The moon is a dangerous place. No water, atmosphere, very little gravity. It even houses an evil Transformer voiced by Leonard Nimoy.

A new study published in GeoHeath discusses an additional danger of extended time on the moon; “lunar hay fever.”  See, soil on the moon is very toxic. According to the study, up to 90 percent of human lung cells and mouse neurons died when exposed to particles that mimic lunar soil. This suggests inhaling moon dust, even in small amounts, could be very harmful for an astronaut. Yet another reason for an astronaut to never take off their helmet on the surface of the moon (in addition to the lack of oxygen).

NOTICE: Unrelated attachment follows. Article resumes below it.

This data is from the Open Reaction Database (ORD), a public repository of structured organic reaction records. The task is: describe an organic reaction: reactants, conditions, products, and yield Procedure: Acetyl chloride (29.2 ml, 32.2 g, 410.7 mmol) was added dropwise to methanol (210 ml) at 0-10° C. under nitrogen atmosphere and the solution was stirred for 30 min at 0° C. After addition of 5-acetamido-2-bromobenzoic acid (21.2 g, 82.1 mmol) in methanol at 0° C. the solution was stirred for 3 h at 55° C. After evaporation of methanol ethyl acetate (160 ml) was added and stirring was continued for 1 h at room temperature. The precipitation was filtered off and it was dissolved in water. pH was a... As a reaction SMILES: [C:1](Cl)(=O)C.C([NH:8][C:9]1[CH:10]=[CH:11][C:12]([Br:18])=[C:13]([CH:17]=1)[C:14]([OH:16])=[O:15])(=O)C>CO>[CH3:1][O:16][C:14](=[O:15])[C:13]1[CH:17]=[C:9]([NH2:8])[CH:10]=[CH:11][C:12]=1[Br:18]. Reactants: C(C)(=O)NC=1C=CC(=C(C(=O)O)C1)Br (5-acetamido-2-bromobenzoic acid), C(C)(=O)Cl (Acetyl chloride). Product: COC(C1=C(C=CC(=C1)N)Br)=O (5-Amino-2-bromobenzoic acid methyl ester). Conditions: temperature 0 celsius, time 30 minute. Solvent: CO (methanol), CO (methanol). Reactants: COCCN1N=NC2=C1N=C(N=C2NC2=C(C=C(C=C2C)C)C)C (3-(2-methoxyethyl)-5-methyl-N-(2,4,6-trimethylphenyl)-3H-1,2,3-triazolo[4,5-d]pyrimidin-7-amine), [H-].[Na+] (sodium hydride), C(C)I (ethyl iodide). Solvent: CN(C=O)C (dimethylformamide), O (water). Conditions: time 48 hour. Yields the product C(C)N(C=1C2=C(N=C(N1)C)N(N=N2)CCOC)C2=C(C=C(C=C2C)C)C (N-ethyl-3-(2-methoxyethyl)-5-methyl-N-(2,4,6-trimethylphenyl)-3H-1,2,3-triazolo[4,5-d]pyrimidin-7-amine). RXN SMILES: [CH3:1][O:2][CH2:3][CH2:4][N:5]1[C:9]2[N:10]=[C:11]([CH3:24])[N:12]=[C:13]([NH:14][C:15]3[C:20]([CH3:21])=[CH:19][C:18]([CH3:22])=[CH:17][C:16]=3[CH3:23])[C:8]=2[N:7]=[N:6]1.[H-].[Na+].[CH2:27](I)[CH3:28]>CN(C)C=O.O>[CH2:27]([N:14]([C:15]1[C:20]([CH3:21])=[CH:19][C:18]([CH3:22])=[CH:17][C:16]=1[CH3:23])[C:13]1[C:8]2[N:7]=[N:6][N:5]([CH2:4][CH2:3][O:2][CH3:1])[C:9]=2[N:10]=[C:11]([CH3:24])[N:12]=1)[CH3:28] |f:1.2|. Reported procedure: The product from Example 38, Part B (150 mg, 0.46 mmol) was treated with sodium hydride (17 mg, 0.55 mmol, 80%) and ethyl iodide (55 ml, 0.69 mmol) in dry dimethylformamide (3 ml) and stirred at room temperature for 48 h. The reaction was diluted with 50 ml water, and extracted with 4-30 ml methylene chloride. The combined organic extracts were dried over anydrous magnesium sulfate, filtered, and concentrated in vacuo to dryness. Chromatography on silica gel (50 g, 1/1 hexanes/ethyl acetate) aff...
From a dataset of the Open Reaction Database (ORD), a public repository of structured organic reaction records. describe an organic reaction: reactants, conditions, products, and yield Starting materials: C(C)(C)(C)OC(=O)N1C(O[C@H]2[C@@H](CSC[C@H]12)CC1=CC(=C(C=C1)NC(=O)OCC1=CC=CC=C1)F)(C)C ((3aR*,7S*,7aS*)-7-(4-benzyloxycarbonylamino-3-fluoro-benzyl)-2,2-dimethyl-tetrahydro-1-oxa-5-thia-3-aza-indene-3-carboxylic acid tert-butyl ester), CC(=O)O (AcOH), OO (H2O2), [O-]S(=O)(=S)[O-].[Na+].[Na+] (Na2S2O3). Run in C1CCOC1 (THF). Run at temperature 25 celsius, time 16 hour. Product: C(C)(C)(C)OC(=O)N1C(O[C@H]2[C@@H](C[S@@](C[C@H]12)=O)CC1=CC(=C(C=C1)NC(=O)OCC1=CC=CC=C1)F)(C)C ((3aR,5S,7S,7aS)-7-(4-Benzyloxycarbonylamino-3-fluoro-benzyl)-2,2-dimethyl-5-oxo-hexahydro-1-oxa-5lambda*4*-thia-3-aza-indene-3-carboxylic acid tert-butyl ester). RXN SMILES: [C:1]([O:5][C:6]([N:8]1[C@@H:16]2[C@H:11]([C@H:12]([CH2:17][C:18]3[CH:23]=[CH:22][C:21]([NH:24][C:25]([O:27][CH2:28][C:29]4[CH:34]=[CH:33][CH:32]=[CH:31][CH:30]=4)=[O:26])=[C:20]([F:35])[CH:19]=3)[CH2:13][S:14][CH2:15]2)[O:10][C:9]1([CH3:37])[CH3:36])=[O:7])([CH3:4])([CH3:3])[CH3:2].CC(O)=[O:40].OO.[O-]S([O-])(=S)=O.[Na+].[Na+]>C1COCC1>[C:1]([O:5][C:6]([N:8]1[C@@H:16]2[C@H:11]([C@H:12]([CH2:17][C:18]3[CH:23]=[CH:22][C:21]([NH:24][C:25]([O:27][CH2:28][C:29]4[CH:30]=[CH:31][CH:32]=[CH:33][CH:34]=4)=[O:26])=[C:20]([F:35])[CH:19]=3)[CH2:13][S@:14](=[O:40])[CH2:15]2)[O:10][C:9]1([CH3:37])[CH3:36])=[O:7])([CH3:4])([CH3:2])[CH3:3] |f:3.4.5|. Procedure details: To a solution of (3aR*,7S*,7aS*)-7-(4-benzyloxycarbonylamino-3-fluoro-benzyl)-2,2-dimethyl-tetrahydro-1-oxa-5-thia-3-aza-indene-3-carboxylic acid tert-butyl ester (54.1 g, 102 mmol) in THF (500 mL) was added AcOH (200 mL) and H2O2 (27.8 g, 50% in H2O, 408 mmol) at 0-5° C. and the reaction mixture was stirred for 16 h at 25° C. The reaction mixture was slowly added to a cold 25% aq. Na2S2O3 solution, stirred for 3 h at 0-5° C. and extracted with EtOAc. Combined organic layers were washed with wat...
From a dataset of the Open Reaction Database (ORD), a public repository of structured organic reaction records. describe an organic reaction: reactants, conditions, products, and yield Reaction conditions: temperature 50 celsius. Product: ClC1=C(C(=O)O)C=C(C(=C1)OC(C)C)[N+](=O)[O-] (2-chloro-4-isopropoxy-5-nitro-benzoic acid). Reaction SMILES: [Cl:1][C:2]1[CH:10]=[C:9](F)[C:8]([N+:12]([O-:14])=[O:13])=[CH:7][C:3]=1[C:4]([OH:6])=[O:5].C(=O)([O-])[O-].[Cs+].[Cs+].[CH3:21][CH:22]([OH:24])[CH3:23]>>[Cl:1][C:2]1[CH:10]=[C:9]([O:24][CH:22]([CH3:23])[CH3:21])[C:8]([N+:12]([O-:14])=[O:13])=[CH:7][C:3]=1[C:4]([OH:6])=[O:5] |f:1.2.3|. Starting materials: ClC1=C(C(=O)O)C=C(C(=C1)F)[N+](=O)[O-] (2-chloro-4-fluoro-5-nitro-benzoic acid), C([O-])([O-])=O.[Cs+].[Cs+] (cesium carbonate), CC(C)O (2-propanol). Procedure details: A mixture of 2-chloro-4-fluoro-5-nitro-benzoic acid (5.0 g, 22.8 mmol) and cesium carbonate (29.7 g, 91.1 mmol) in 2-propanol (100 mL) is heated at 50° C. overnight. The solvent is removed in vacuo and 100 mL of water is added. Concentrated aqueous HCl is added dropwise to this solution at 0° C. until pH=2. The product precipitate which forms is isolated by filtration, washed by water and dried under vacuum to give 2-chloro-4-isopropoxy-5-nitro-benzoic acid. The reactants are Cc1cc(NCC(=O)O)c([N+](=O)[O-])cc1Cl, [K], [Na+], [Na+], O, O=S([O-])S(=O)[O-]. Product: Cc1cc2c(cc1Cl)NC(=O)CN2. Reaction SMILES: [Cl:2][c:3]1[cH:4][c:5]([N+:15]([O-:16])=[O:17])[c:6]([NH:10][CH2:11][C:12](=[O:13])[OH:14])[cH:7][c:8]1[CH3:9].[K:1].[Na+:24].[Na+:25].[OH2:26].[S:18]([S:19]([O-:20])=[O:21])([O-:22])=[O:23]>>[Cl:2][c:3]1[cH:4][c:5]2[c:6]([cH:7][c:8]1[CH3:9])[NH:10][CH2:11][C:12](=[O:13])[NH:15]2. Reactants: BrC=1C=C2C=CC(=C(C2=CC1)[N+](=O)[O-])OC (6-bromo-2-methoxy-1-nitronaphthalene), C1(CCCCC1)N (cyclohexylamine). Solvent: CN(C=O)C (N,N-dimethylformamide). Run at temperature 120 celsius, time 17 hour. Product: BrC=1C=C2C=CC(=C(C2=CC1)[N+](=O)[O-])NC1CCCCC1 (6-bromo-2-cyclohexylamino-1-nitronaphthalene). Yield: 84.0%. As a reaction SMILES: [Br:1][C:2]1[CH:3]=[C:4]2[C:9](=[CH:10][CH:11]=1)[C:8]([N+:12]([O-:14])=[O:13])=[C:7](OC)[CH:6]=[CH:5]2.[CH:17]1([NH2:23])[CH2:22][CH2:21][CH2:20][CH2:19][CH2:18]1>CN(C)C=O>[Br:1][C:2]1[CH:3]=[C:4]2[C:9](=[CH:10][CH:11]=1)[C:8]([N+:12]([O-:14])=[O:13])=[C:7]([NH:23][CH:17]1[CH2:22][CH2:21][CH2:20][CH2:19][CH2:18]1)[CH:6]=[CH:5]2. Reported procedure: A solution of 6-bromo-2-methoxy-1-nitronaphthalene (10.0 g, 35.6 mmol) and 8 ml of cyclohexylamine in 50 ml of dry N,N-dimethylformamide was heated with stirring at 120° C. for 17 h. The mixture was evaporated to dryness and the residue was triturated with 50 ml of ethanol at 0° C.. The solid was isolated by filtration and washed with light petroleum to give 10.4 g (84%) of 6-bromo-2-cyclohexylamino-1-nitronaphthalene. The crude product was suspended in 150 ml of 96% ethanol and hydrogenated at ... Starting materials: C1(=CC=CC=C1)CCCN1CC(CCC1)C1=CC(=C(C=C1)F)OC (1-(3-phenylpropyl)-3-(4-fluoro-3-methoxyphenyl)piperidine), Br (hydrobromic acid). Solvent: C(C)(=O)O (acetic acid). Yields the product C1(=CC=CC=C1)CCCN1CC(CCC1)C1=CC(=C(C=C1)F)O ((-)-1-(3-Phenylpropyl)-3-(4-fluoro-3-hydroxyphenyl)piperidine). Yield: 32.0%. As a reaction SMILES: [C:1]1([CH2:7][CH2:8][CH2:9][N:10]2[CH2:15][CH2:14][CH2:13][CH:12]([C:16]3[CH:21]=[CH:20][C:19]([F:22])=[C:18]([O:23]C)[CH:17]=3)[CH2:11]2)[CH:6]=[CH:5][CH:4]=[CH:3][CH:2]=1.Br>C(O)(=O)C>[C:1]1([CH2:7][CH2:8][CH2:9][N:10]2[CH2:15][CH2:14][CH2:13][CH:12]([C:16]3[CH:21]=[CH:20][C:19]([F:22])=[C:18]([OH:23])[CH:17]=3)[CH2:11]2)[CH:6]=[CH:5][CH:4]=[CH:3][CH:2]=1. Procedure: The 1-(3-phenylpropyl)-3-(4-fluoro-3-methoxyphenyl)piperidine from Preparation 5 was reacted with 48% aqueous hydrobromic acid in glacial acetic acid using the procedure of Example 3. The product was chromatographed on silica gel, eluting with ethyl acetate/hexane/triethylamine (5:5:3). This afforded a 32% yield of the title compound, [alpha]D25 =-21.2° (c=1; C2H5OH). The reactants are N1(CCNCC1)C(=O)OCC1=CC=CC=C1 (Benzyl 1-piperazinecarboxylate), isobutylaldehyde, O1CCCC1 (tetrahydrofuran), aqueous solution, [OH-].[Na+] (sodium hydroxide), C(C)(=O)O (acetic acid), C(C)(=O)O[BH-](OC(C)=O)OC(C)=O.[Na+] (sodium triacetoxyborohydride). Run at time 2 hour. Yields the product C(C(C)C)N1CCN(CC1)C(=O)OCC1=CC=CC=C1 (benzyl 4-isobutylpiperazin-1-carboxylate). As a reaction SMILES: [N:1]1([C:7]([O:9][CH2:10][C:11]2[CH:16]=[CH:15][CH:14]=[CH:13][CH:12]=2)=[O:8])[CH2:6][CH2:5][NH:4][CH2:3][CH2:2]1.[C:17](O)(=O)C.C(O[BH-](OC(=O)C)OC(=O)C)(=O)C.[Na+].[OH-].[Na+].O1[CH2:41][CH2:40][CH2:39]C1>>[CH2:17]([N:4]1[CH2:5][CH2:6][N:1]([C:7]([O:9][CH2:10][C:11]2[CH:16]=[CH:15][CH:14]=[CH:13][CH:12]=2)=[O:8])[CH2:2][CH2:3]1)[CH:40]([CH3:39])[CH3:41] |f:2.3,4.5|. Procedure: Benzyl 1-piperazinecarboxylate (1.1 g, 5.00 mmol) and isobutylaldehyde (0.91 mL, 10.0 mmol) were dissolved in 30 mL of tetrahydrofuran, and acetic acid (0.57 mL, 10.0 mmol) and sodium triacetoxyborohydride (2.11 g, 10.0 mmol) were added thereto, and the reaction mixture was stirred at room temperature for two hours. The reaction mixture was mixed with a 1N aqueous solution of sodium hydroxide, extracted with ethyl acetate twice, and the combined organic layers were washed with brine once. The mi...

The risks of toxic moon dust are nothing new to scientists. When US astronauts first visited the moon during the Apollo missions, the moon soil would often stick to their space suits. After inhaling the dust, astronaut Harrison Schmitt suffered symptoms of sneezing, watery eyes, and a sore throat.

“If there are trips back to the moon that involve stays of weeks, months or even longer, it probably won’t be possible to eliminate that risk completely,” says Bruce Demple, a biochemist and the senior author of the study.

Future astronauts could suffer bronchitis and other significant health problems which makes a permanent colony on the moon even more challenging.  “Lunar hay fever” could be a serious problem for moon inhabitants.

Who would have thought a lifeless rock floating in space would be so dangerous?